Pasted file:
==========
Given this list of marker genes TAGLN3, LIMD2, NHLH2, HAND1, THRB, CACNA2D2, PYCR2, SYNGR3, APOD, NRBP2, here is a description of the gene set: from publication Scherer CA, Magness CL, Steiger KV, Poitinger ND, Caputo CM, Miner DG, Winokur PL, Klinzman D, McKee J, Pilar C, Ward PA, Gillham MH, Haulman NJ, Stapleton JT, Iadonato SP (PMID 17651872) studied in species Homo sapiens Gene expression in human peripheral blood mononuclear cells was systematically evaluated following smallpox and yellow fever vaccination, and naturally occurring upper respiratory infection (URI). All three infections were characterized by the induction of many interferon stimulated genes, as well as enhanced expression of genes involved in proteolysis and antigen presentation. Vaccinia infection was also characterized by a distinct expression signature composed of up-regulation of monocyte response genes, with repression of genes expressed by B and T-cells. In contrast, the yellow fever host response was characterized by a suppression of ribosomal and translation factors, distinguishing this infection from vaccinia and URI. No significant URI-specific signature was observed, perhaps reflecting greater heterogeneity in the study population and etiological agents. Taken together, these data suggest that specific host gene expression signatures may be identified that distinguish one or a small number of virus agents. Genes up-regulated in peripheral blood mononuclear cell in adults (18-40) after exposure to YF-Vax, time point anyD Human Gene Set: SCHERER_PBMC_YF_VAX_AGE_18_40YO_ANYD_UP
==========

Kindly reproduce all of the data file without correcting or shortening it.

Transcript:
Given this list of marker genes TAGLN3, LIMD2, NHLH2, HAND1, THRB, CACNA2D2, PYCR2, SYNGR3, APOD, NRBP2, here is a description of the gene set: from publication Scherer CA, Magness CL, Steiger KV, Poitinger ND, Caputo CM, Miner DG, Winokur PL, Klinzman D, McKee J, Pilar C, Ward PA, Gillham MH, Haulman NJ, Stapleton JT, Iadonato SP (PMID 17651872) studied in species Homo sapiens Gene expression in human peripheral blood mononuclear cells was systematically evaluated following smallpox and yellow fever vaccination, and naturally occurring upper respiratory infection (URI). All three infections were characterized by the induction of many interferon stimulated genes, as well as enhanced expression of genes involved in proteolysis and antigen presentation. Vaccinia infection was also characterized by a distinct expression signature composed of up-regulation of monocyte response genes, with repression of genes expressed by B and T-cells. In contrast, the yellow fever host response was characterized by a suppression of ribosomal and translation factors, distinguishing this infection from vaccinia and URI. No significant URI-specific signature was observed, perhaps reflecting greater heterogeneity in the study population and etiological agents. Taken together, these data suggest that specific host gene expression signatures may be identified that distinguish one or a small number of virus agents. Genes up-regulated in peripheral blood mononuclear cell in adults (18-40) after exposure to YF-Vax, time point anyD Human Gene Set: SCHERER_PBMC_YF_VAX_AGE_18_40YO_ANYD_UP